What is The Roman Catholic law for electing the Pope in regards to a married person? If a married person is elected, what will happen to his wife after becoming the Pope?


A married person cannot be elected, because the pope is Bishop of Rome and married people cannot be bishops.

Can 1042: The following are simply impeded from receiving orders:

  1. a man who has a wife, unless he is legitimately destined to the permanent diaconate;

Canon law does allow married men to become deacons (as stated there), and also priests with the individual approval of the Holy See, but it does not extend that relaxation of Canon 1042 to bishops.

These restrictions and relaxations are the same as in the Eastern Churches, so as not to rule out eventual reunification.

  • So, if a married man were picked would all the Cardinals who chose him be excommunicated? – Peter Turner Mar 14 '13 at 11:25
  • @PeterTurner I'd need to check that, but you can read Canon Law just as well as I can :-) – Andrew Leach Mar 14 '13 at 11:29
  • Since you seem well knowledged in this I would appreciate your analysis of my answer. I attempted to expand on this Canon Law you listed here. – 3961 Mar 14 '13 at 17:53
  • @AndrewLeach: It's true that Bishop of Rome cannot be married, but the pope doesn't have to be a Bishop of Rome, does he? If yes, could you provide some reference? – user3499 Apr 27 '14 at 13:15
  • 2
    @Dundee Actually the conclave elects the bishop of Rome, who is pope because Rome is the primary see. I'll attempt to find a reference, but as the custom is buried in antiquity, there may not be much online to link to. – Andrew Leach Apr 27 '14 at 13:20

Although it is true that any Catholic can become Pope they are typically chosen from higher level clergy such as a cardinal. These men are very likely not married because the Canon prohibits it unless the Pope allows it for his particular case.

The catechism says this concerning marriage for the clergy:

1579 All the ordained ministers of the Latin Church, with the exception of permanent deacons, are normally chosen from among men of faith who live a celibate life and who intend to remain celibate "for the sake of the kingdom of heaven." Called to consecrate themselves with undivided heart to the Lord and to "the affairs of the Lord," they give themselves entirely to God and to men. Celibacy is a sign of this new life to the service of which the Church's minister is consecrated; accepted with a joyous heart celibacy radiantly proclaims the Reign of God.
1580 In the Eastern Churches a different discipline has been in force for many centuries: while bishops are chosen solely from among celibates, married men can be ordained as deacons and priests. This practice has long been considered legitimate; these priests exercise a fruitful ministry within their communities.73 Moreover, priestly celibacy is held in great honor in the Eastern Churches and many priests have freely chosen it for the sake of the Kingdom of God. In the East as in the West a man who has already received the sacrament of Holy Orders can no longer marry. Link

The Canon Law, that Andrew Leach found first, says this concerning marriage and clergy receiving orders (becoming part of the clergy).

Can 1042: The following are simply impeded from receiving orders:
1. a man who has a wife, unless he is legitimately destined to the permanent diaconate [this means he will be a deacon which is the lowest level of clergy]; Link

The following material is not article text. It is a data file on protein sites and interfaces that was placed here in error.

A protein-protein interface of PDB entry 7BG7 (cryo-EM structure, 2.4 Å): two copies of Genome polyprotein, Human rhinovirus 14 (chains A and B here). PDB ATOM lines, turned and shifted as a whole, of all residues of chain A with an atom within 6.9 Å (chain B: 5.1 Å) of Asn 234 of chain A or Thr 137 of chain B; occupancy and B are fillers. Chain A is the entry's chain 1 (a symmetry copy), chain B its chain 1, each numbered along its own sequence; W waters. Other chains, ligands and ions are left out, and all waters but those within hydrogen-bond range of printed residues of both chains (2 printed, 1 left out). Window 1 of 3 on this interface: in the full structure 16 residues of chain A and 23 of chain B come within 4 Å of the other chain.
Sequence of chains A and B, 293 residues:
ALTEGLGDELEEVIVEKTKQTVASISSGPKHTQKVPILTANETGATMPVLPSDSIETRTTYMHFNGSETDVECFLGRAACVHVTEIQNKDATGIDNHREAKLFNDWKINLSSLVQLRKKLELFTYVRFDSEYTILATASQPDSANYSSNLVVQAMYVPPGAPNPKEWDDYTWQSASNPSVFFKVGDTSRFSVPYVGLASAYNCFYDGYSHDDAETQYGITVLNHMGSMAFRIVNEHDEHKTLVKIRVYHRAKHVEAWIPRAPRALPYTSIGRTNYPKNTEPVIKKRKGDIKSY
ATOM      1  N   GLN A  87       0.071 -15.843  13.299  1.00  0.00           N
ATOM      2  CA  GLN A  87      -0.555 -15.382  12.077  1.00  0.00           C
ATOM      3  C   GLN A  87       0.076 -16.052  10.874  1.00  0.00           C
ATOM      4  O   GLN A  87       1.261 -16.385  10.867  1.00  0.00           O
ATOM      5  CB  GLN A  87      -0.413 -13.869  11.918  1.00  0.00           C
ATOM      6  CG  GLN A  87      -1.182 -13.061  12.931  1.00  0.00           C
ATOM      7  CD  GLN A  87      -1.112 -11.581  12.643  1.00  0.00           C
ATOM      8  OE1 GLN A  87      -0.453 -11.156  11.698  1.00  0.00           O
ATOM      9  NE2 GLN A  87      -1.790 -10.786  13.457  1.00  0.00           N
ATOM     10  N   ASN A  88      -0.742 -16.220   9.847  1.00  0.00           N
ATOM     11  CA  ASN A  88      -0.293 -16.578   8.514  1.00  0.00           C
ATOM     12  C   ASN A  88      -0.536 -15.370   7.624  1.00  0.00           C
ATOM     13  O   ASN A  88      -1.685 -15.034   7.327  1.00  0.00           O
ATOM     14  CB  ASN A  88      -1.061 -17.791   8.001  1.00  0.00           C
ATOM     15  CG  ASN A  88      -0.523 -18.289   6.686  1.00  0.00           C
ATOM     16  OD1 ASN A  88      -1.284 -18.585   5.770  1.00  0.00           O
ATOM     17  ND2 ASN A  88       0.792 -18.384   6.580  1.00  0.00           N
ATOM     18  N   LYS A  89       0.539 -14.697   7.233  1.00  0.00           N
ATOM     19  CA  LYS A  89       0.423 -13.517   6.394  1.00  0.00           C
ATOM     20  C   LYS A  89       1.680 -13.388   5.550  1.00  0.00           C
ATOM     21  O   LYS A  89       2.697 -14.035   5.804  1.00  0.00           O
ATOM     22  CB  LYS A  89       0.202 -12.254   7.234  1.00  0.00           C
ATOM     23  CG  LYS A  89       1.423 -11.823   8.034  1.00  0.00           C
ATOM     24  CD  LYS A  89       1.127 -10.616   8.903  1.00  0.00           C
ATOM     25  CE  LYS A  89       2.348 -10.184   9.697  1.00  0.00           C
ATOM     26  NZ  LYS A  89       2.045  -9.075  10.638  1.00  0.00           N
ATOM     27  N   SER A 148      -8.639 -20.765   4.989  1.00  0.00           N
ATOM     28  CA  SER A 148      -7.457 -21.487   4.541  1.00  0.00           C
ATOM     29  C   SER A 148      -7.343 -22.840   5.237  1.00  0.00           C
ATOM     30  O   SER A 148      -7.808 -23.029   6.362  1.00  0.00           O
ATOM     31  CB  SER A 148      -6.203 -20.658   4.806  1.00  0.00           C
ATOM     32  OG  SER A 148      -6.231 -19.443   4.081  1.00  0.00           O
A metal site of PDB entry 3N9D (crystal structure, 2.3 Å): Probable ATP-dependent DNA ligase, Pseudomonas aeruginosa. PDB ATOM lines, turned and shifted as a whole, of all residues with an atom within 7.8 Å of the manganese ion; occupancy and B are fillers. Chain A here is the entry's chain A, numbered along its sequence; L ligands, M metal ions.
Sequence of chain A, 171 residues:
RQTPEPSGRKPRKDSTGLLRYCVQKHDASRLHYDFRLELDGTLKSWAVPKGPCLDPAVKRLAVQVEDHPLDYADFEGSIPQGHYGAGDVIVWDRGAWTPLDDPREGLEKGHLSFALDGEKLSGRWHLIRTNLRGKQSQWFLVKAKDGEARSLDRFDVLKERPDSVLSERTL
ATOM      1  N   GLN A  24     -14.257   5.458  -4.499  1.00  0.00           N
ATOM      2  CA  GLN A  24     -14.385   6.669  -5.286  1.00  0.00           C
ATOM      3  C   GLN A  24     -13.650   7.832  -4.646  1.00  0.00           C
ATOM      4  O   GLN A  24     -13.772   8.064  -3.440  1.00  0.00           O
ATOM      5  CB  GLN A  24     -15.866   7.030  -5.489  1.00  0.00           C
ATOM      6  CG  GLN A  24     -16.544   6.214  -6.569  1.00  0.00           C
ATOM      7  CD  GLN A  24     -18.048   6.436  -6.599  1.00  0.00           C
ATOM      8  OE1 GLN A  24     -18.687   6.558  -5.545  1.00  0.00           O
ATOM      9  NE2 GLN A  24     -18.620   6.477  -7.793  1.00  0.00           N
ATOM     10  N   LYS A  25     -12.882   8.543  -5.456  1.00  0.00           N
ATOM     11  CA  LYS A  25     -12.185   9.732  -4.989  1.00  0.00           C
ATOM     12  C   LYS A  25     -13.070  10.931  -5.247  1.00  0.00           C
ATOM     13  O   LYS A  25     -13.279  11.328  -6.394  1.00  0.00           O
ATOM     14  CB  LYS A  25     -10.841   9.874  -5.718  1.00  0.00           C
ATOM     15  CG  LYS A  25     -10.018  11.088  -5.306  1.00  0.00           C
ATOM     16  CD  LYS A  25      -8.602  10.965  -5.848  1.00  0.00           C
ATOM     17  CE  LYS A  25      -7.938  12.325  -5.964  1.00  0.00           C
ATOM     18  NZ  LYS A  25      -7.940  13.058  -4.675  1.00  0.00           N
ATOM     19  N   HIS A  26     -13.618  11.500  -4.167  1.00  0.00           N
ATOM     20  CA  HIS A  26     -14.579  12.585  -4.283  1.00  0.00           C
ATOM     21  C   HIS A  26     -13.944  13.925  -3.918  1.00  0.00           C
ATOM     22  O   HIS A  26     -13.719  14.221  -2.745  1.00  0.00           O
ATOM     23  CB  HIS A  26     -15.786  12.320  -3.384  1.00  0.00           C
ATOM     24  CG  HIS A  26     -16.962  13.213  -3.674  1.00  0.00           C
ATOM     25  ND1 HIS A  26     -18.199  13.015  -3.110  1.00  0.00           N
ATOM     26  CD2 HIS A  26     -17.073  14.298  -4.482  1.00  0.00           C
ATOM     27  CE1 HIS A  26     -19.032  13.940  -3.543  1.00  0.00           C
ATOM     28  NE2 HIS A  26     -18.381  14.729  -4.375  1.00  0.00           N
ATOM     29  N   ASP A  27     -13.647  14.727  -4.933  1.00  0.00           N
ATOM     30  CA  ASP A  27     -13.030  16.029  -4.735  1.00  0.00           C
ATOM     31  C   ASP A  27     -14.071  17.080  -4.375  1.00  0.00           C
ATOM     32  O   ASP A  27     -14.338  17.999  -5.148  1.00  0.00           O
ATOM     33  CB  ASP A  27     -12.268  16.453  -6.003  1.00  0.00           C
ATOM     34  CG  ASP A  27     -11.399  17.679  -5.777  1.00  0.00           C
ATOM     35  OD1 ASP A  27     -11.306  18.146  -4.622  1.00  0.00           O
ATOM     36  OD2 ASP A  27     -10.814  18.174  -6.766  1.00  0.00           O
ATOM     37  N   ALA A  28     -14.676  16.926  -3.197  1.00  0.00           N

The Canon Law also makes room to allow for dispensation of these laws in 1047 - 1049. It is, however, reserved to the Apostolic See only (the Pope). This is called motu proprio. This is basically the right of a monarch to change laws. The Pope has this right over Canon Law

So we might suppose that a married man might be selected as the next Pope, however, Can. 1042 would prohibit him from receiving orders, if he had not already as a deacon, but being a deacon would not allow him to take the seat of Rome because it is a bishop's seat, who are explicitly denied marriage. He would not be able to take the seat in Rome unless the previous Pope made dispensation for him. He could have already received dispensation and been serving as a bishop or priest for some time, although, I do not think there actually are any married bishops today. I am not sure but I would think that if a married priest, having received dispensation, were to be promoted I would think that he would need dispensation for his new post as well. The Canon Law on dispensation for marriage of the clergy is obviously for a case-by-case basis. A married priest's promotion would be a new case.

Because of motu proprio the Pope could also change the Cannon Law to allow marriage to just himself or all of clergy or anywhere in between. That is extremely unlikely to happen. Clerical celibacy is a long standing tradition. It would be taboo to suddenly allow marriage to all or any clergy.

The Sacrament of Marriage to the Catholic Church is sacred and will not and cannot be broken. If a man were elected Pope and was married as well they would surely accommodate both him and his wife, but there would still remain the problem with receiving orders unless dispensation was given previously. There are Canon lawyers that would surely have it well planed out if they ever did intend to elect a married man as the Pope.

  • Not any Catholic can become pope. Women can't. – freethinker36 Aug 9 '17 at 5:13
  • @freethinker That's a detail I've taken for granted, it seems. "These men are very likely not married ..." – 3961 Aug 9 '17 at 15:05
  • "These men are very likely not married". I took for granted that "these men"=cardinal. – freethinker36 Aug 10 '17 at 3:50

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